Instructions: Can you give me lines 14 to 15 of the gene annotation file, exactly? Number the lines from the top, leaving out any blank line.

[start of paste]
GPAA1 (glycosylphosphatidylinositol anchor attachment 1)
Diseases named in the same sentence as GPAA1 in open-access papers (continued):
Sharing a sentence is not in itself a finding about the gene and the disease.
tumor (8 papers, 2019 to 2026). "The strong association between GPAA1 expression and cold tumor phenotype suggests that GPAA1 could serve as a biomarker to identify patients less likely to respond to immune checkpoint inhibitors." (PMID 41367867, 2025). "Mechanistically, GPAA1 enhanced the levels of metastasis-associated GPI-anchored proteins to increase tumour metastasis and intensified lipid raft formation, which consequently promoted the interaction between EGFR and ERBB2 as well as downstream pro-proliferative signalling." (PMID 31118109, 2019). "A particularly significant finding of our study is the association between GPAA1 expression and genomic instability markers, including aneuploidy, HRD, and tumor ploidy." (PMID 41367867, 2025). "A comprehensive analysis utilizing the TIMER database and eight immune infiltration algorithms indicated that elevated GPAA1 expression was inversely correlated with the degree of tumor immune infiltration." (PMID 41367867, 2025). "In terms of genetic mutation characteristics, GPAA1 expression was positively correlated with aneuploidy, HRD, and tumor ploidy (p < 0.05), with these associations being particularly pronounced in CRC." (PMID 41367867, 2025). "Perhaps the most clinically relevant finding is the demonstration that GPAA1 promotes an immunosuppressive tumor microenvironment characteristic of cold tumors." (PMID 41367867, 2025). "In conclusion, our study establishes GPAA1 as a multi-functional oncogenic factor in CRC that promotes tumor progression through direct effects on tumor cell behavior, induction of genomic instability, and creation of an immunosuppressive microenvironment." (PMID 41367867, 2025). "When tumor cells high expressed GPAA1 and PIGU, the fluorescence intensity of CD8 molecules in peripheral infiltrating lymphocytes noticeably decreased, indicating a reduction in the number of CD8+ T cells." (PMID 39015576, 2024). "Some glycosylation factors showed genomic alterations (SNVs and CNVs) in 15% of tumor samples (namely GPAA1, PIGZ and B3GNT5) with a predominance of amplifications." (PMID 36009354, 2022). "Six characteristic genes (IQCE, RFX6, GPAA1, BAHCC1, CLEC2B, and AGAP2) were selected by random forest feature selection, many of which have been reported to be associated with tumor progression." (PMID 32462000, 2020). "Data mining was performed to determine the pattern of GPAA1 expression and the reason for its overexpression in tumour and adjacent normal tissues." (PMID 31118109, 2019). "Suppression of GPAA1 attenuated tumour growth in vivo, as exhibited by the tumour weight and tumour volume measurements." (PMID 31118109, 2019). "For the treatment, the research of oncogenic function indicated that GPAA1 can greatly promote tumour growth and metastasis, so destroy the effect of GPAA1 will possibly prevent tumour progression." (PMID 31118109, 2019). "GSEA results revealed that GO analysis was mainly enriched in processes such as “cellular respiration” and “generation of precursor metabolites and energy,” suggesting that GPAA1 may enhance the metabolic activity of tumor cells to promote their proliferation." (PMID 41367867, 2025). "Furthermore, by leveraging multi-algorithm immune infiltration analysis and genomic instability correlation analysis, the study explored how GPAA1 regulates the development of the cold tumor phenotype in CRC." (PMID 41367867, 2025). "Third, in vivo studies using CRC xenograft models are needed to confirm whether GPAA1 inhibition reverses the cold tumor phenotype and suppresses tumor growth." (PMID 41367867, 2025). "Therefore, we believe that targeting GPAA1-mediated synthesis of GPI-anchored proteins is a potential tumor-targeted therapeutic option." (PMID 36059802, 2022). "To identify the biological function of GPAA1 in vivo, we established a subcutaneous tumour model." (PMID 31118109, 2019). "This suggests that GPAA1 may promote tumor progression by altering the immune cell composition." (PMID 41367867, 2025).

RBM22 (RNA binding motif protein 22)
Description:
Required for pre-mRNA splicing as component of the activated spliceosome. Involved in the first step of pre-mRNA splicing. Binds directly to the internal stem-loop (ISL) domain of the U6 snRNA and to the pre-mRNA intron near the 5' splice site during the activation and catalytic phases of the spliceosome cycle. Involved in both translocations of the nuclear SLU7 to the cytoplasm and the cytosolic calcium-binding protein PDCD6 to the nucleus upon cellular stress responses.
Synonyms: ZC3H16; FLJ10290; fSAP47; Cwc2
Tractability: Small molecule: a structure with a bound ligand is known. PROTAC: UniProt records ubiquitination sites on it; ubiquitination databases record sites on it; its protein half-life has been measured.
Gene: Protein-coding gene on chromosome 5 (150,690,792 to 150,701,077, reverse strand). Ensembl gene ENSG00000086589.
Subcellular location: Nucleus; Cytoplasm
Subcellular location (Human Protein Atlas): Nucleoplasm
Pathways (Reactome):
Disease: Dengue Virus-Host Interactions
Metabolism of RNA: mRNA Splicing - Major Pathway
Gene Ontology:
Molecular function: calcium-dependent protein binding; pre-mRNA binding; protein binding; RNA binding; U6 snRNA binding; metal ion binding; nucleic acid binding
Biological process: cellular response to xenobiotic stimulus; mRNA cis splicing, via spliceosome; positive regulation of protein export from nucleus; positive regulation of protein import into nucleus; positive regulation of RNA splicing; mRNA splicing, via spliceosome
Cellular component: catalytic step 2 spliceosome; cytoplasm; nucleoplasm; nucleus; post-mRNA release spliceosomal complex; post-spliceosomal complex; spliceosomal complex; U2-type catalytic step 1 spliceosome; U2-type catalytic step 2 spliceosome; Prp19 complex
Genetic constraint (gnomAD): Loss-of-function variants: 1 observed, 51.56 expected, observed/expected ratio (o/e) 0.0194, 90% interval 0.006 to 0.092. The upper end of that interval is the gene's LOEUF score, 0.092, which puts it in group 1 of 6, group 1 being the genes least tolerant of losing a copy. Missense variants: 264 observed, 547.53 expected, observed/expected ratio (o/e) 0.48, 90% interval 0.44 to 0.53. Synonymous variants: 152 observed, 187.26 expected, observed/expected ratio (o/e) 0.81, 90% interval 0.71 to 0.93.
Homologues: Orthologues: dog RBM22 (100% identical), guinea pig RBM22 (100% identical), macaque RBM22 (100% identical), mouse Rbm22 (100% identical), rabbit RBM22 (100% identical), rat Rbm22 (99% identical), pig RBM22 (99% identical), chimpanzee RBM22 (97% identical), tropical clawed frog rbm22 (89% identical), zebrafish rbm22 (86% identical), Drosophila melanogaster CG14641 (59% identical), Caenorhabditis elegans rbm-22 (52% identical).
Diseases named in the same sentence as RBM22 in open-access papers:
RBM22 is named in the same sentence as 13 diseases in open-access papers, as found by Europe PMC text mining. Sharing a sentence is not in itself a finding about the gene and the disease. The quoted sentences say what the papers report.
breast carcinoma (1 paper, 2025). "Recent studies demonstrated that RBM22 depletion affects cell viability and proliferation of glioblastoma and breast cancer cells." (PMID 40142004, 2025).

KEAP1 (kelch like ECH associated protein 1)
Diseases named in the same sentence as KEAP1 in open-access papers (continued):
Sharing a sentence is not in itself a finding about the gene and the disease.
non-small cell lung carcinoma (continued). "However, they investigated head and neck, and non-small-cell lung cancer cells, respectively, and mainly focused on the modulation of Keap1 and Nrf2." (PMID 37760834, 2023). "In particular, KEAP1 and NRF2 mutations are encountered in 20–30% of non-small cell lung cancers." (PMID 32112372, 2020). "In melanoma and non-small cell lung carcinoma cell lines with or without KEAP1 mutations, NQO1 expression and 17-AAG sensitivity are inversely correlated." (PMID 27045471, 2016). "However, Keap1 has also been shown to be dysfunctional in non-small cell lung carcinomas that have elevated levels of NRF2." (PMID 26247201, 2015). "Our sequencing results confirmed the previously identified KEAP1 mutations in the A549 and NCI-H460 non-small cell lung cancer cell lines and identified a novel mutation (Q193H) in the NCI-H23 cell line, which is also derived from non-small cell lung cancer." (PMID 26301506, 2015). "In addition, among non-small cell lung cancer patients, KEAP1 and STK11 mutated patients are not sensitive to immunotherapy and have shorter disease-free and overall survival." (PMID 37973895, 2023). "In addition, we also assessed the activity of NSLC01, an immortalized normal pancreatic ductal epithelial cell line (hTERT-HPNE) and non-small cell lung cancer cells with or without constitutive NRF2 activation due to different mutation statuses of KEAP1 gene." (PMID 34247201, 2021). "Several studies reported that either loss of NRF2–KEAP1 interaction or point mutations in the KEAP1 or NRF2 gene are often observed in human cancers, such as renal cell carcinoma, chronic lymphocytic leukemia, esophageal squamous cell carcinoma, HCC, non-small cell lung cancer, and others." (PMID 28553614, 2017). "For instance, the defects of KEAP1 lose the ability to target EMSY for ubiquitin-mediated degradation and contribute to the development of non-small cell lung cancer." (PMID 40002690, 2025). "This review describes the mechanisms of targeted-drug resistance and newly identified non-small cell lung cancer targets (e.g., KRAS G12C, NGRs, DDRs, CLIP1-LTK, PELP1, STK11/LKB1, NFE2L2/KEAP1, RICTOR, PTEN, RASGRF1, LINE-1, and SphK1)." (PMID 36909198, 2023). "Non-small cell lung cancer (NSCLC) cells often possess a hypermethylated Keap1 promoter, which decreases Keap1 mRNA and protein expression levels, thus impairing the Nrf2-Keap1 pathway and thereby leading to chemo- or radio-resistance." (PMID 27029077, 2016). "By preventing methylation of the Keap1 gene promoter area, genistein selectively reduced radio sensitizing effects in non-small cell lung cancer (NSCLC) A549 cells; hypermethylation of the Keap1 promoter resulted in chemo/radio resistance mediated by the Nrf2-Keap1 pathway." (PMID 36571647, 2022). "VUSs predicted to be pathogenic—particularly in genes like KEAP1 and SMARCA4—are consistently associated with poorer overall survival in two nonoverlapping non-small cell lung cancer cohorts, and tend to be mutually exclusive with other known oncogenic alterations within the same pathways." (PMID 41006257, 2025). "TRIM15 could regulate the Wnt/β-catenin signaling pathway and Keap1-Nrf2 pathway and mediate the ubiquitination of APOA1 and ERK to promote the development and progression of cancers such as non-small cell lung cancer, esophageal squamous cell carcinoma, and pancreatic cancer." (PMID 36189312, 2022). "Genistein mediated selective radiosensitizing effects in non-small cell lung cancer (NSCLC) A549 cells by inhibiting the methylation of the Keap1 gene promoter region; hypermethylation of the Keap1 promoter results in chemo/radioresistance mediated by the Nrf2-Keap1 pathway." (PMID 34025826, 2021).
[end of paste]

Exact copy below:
Disease: Dengue Virus-Host Interactions
Metabolism of RNA: mRNA Splicing - Major Pathway